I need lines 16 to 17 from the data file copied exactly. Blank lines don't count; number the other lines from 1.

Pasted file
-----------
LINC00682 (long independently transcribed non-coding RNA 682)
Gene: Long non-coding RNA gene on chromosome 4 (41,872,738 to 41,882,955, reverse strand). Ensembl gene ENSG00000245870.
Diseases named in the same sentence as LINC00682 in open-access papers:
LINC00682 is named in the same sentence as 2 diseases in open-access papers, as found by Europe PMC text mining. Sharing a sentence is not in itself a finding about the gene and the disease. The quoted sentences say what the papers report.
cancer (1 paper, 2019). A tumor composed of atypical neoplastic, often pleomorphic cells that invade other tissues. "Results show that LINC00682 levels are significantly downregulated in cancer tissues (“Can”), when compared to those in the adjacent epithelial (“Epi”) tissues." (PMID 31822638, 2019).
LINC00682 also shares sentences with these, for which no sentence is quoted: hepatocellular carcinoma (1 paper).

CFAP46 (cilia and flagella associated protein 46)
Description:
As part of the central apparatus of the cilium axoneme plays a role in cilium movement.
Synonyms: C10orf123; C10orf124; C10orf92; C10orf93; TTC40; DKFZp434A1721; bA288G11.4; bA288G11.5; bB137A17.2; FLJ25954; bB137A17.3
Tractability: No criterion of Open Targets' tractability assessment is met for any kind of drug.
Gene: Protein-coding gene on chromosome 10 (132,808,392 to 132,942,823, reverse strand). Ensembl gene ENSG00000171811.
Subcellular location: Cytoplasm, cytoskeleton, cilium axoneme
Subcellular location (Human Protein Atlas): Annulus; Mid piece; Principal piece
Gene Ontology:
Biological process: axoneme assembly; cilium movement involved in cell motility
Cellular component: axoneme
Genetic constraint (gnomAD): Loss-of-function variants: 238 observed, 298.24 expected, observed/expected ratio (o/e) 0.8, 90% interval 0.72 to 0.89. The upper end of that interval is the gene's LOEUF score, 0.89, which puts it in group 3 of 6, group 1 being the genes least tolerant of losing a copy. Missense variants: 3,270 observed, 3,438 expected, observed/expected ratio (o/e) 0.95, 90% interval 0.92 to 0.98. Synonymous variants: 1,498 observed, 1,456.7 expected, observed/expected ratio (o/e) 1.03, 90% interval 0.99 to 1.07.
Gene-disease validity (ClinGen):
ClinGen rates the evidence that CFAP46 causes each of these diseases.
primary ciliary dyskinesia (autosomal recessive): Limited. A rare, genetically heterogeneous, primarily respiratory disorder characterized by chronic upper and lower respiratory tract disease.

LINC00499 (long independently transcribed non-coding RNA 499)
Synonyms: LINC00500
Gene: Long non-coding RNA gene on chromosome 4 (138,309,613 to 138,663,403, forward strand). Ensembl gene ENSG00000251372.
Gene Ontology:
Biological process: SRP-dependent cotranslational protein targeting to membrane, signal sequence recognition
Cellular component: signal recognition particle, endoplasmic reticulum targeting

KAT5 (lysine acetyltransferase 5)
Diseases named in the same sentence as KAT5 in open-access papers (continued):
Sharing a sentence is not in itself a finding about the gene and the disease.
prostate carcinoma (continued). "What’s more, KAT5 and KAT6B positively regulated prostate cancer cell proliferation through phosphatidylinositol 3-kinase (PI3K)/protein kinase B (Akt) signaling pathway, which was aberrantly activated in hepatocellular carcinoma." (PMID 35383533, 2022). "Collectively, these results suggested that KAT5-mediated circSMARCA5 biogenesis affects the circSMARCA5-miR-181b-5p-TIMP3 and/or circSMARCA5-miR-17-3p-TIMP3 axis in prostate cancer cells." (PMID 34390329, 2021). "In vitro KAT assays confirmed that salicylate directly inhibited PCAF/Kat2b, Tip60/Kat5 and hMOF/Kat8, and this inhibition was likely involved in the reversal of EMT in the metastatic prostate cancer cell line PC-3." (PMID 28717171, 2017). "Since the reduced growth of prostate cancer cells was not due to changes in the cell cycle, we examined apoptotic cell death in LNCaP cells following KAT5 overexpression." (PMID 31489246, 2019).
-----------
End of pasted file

Biological process: axoneme assembly; cilium movement involved in cell motility
Cellular component: axoneme